By Jason Wojciechowski on June 18, 2008 at 5:38 AM
I don't remember who wrote it, but I read recently that a whole new generation of Lakers fans is being introduced to the Lakers-Celtics rivalry. I don't usually go in for the rivalry stuff (I could generally care less about the Giants, for instance), but this series has changed my NBA landscape: I officially hate the Celtics. This doesn't come about through any one act or game or anything, but a confluence of factors.
There's Kevin Garnett's increasingly tiresome act, pounding his chest after every tiny good thing he does, never letting an opponent's after-the-whistle practice shot go in, never smiling or looking like he enjoys playing a game for a living. It reached a peak in the closing minutes of Game 6: with about 5:00 to play, he shoved Lamar Odom on a drive to the basket with one hand, so Odom's shot was a weak lob to the basket that Garnett easily snatched from the air with his other hand. Garnett was called for the obvious foul, and then celebrated as if he'd done something good, sticking out his tongue, ranting about something or other. The Celtics, remember, were up something like 30 or 35 at this point. Is that how a classy player reacts to fouling an opponent in that situation? By celebrating and sticking out your tongue and yelling? Here's a hint, Kevin Garnett: that isn't how Bill Russell would have reacted in that situation. Garnett, by coming up small time and time again in the playoffs, having to be carried by Paul Pierce and Ray Allen, by showing that, even as the Defensive Player of the Year, he needs to be protected by allowing him to play weakside help defense instead of manning up the Lakers best post player, has shown that he's no Bill Russell. This sentence in this blog post ought to be the last time anyone breathes those two names in the same sentence again.
I hate that Garnett's nonsense act has spread to the other players. Why can't Kendrick Perkins be a nice happy-go-lucky kid? Why can't James Posey smile the way he did when he was on the Heat?
And the ugly sportsmanship of Garnett's shove-and-celebrate move showed up a few minutes later as Eddie House threw an alley-oop pass to Tony Allen with something like 2:00 to play and about a 35-point lead. That's a classless move. If you did that in the regular season, you'd probably end up with an elbow to the head the next time the teams met. You dribble out the clock and take a jump shot at that situation in the game. You don't drive the lane and throw alley-oops. Especially if your names are Eddie House, who the Celtics thought was bad enough to play Sam Cassell over him half the time, and Tony Allen, who played almost as little as Brian Scalabrine in the playoffs. Live up to the legacy, Boston.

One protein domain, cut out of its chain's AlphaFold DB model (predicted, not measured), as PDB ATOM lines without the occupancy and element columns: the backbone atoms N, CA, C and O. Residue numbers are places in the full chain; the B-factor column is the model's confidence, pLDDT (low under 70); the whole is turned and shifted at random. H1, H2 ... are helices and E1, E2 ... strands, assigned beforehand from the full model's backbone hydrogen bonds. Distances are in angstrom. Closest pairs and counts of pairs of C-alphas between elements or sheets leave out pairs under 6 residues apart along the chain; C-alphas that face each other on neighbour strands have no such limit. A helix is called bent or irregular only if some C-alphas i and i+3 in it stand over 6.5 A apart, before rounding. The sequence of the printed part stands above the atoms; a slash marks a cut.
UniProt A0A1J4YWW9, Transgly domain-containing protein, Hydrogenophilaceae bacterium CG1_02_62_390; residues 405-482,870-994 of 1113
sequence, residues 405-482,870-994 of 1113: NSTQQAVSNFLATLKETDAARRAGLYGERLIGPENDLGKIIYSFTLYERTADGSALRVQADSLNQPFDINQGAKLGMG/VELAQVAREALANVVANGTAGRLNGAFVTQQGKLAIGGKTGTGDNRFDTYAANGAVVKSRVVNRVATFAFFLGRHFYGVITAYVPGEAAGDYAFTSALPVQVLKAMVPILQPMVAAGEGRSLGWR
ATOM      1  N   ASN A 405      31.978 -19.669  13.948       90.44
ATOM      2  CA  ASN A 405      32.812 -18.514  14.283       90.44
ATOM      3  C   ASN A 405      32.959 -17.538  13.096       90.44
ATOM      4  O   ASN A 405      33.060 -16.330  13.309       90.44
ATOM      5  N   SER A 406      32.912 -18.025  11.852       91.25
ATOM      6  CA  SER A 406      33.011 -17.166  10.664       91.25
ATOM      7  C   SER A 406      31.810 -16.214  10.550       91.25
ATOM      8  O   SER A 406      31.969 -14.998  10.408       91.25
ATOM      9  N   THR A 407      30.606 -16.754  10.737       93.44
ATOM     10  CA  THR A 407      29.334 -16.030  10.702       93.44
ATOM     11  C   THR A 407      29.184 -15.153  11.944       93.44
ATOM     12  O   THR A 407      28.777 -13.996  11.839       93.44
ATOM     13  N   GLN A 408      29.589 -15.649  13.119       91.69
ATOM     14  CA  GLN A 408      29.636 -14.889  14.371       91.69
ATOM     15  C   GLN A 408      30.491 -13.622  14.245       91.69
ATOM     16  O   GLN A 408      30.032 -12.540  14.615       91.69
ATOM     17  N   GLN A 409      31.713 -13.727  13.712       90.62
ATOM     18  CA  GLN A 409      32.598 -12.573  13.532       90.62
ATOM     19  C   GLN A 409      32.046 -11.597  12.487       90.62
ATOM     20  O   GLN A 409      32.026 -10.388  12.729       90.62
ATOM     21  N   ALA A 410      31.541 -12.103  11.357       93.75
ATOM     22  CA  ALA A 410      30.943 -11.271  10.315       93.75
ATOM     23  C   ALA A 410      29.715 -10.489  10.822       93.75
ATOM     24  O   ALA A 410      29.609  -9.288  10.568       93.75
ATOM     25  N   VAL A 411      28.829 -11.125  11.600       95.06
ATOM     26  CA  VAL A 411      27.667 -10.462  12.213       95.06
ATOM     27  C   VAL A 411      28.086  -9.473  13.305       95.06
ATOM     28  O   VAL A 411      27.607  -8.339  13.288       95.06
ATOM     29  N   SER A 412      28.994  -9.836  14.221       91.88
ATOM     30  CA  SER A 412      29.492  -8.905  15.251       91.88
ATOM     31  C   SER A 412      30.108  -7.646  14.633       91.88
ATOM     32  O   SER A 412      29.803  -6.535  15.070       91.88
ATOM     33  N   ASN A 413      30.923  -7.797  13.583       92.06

There's the fact that the Celtics employ PJ Brown, who's that nasty old guy everyone hates on the floor, the guy who doesn't have any skill left but makes up for it with a bag of tricks, some clever (the pull the chair move), some illegal (pushes, holds, and shoves every single time down the floor), and some dirty (swiping at Jordan Farmar's head after Farmer embarrassed him by pulling down a rebound over him).
There's Game 2. And it's more than Game 2. Thinking back, I think my story is that five of the six games were refereed evenly, but the line at which the officials chose to draw where a foul was and were it wasn't favored the Celtics. The key to the series was whether the Celtics cloggy defense, assisted by grabbing and holding and pushing and elbowing and shoving, would defeat the Lakers (beautiful when it's on) flow offense. The officials chose to referee the games in such a way that the little inside grabbing and holding were (consistently) not called. This meant that the Lakers were the ones who had to adjust, and they couldn't: their jump shooters came up short in the series, and their big men were unable to adjust and score with an eight-foot game when they couldn't get to the basket. Anyway, none of this is to say anything about conspiracies or Stern Buttons or anything like that; it's simply to say that the way the games were refereed happened to favor the Bad Guys.
Why else do I hate the Celtics? I guess there are still some little things. There's Sam Cassell chucking Sasha Vujacic on the floor in Game 5 and getting nary a whisper from the referees. There's Ray Allen's perpetually smug look. There's the fact that the Celtics will be remembered as the champions despite being this close to losing in the first round to Atlanta. There's Danny Ainge's bullshit Executive of the Year award, which will go down in history as one of the worst trophies in history once it becomes obvious that he sacrificed the team's future for a single year of job-saving glory, with a major assist from a former Celtic with a clear hankering for the glory days (McHale). Flags fly forever, but Boston fans won't be happy when the Celtics are bounced from the second round of the playoffs next year and completely miss the playoffs two years after that. Basically, I hate that it worked. I hate that mortgaging the future actually came out to the desired result.